Both natural resource wealth and electoral system design are frequently investigated factors in the civil wars literature. So far, however, there is no well-known study which explicitly considers the interaction effect between these two factors on the risk of violent ethnic conflict. We argue that resource-rich countries with a proportional electoral system for the legislature are less prone to ethnic civil war than resource-rich countries with a majoritarian or mixed electoral system, as proportional electoral systems tend to increase the effective number of parliamentary parties and thus the number of groups who can share state control over resource wealth. We find empirical support for this argument using binary time-series-cross-section analysis covering 83 to 140 countries between 1984 and 2007.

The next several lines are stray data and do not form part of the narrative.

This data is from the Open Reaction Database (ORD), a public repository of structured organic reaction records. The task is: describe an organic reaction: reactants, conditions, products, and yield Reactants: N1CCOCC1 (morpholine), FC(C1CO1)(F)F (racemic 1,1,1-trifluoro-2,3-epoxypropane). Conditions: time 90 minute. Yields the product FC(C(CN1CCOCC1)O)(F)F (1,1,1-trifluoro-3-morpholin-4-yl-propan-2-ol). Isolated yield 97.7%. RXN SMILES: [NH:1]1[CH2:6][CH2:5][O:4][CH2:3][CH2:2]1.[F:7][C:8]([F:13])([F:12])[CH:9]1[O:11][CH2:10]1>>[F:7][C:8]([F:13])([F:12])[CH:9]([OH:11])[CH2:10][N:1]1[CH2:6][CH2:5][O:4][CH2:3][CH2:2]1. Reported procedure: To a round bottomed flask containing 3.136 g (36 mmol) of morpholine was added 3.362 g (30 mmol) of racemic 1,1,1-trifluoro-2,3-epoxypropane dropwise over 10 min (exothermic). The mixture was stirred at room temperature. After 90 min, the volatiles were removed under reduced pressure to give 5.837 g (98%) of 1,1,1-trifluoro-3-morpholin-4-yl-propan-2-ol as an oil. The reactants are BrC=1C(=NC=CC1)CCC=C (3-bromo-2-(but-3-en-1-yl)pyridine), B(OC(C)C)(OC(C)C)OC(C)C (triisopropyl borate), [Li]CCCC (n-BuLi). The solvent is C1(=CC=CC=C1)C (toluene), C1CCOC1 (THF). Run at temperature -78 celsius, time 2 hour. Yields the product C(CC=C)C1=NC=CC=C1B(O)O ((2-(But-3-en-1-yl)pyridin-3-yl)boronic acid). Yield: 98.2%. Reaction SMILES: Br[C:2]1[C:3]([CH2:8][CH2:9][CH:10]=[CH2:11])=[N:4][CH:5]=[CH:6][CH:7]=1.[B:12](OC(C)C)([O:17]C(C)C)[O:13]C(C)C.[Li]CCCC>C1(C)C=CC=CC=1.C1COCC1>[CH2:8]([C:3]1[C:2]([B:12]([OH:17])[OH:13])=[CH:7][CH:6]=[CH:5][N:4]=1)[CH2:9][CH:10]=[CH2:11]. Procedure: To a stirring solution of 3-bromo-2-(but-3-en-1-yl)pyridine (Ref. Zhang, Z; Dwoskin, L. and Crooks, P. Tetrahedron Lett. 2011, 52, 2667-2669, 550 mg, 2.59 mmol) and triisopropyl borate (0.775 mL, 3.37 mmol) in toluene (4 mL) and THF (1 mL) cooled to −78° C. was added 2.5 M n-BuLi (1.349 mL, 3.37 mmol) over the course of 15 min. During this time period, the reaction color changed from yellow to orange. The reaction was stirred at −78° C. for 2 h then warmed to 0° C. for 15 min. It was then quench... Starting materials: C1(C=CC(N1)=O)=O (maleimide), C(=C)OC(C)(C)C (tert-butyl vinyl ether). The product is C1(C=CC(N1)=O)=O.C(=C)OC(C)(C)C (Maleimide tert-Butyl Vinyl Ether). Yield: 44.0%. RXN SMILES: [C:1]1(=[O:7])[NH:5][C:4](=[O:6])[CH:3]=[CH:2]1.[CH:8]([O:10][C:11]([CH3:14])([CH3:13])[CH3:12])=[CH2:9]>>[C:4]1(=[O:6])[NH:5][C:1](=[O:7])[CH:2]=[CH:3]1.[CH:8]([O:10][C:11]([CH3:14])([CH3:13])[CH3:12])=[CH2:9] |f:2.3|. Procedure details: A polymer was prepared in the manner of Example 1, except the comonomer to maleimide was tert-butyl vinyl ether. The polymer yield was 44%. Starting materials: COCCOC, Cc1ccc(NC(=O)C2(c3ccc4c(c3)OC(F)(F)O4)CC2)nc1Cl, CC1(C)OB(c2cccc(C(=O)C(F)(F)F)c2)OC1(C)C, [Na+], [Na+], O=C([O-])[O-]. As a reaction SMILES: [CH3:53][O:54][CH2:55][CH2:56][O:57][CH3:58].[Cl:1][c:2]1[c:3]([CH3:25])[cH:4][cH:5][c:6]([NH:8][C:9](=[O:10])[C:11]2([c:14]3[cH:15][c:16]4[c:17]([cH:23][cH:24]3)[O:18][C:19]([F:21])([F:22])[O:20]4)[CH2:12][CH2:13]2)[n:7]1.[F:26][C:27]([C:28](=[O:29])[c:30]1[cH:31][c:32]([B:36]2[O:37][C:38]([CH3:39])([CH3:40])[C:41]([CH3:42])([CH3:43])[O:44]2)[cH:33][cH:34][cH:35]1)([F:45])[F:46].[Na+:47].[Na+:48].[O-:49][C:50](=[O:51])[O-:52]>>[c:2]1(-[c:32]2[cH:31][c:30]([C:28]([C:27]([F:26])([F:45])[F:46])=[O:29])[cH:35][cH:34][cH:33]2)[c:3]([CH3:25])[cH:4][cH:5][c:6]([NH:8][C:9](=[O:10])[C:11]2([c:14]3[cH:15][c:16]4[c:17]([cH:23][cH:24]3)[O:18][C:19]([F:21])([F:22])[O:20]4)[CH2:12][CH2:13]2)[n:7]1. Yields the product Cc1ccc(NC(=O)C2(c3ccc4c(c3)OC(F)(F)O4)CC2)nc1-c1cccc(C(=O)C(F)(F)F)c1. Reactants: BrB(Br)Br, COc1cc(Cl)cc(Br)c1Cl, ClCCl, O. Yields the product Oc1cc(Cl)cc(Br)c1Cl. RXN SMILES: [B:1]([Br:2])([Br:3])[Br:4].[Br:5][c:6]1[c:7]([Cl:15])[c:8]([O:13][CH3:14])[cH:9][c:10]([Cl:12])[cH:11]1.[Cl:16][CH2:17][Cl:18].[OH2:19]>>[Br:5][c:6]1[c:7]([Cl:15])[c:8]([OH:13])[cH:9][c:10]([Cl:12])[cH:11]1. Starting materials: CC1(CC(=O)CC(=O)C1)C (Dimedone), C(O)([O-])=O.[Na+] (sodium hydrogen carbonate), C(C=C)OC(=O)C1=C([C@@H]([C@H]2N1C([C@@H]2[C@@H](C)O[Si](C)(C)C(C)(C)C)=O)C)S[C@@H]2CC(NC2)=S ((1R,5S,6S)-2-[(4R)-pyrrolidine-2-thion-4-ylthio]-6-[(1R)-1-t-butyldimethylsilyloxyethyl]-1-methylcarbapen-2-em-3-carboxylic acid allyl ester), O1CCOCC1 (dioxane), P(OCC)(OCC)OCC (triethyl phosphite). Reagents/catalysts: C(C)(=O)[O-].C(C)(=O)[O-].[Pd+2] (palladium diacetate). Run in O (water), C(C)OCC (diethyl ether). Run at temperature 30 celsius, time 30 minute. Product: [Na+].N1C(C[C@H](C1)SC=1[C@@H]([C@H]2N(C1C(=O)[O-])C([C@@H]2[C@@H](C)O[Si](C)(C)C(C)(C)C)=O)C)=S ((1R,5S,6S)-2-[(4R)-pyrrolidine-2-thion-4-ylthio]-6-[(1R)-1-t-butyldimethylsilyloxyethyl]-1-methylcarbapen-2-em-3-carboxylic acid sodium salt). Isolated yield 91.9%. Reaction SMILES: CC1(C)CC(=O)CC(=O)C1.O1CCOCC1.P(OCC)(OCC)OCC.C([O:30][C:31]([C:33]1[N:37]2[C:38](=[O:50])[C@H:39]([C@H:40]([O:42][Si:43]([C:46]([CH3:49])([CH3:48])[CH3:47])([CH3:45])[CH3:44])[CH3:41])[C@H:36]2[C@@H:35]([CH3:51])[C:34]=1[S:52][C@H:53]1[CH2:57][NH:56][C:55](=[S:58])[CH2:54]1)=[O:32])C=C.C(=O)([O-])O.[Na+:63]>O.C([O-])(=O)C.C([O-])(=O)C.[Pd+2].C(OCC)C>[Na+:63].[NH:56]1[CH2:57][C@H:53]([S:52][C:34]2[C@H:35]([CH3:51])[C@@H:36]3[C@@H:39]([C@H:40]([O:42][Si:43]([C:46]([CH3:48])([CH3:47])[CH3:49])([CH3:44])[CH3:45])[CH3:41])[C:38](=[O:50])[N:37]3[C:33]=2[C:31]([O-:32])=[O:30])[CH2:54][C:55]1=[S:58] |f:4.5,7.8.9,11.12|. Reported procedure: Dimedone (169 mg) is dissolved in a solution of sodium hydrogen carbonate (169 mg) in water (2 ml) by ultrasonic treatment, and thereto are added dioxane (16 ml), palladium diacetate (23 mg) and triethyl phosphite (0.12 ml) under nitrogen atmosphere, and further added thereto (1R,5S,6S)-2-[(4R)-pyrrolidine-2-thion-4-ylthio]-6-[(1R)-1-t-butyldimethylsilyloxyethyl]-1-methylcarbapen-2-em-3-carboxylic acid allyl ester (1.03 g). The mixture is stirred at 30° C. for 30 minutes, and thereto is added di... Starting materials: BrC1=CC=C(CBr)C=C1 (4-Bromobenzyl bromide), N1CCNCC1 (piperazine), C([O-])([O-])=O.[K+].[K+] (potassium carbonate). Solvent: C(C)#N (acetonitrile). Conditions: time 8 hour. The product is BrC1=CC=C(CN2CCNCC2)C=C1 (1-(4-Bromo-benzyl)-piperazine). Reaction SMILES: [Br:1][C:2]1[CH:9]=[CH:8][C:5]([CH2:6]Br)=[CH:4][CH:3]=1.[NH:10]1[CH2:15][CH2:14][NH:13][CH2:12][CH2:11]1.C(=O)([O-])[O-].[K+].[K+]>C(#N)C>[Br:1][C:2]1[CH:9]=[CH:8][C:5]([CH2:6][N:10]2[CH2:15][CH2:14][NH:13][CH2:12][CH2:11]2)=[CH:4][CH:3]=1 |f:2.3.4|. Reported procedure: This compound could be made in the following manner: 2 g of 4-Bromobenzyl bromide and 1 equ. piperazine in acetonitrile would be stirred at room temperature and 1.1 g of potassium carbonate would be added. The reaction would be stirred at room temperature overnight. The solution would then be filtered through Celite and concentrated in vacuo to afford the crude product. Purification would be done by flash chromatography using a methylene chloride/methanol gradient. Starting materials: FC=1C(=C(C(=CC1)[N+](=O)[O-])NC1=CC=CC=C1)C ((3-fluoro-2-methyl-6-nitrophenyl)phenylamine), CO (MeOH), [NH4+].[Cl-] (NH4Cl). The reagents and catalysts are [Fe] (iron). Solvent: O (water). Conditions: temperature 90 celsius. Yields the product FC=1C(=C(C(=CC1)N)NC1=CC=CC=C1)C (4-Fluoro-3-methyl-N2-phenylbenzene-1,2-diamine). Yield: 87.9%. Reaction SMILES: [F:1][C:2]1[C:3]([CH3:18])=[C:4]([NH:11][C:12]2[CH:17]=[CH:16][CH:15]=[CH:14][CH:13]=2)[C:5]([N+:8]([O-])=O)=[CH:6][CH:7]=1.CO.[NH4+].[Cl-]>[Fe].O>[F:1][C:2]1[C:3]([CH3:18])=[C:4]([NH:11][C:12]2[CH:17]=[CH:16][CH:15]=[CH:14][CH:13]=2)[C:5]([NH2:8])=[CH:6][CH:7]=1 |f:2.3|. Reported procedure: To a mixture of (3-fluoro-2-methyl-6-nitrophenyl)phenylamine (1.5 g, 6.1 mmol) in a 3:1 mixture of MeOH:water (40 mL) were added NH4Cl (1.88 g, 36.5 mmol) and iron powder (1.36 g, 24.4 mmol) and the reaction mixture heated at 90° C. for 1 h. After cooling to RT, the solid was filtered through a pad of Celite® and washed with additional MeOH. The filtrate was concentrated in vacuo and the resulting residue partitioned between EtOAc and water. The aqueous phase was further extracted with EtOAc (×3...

|Early online date||3 Jun 2014|
|Publication status||Published - Sept 2014|
- Electoral formula
- Proportional representation
- Civil war
- Resource wealth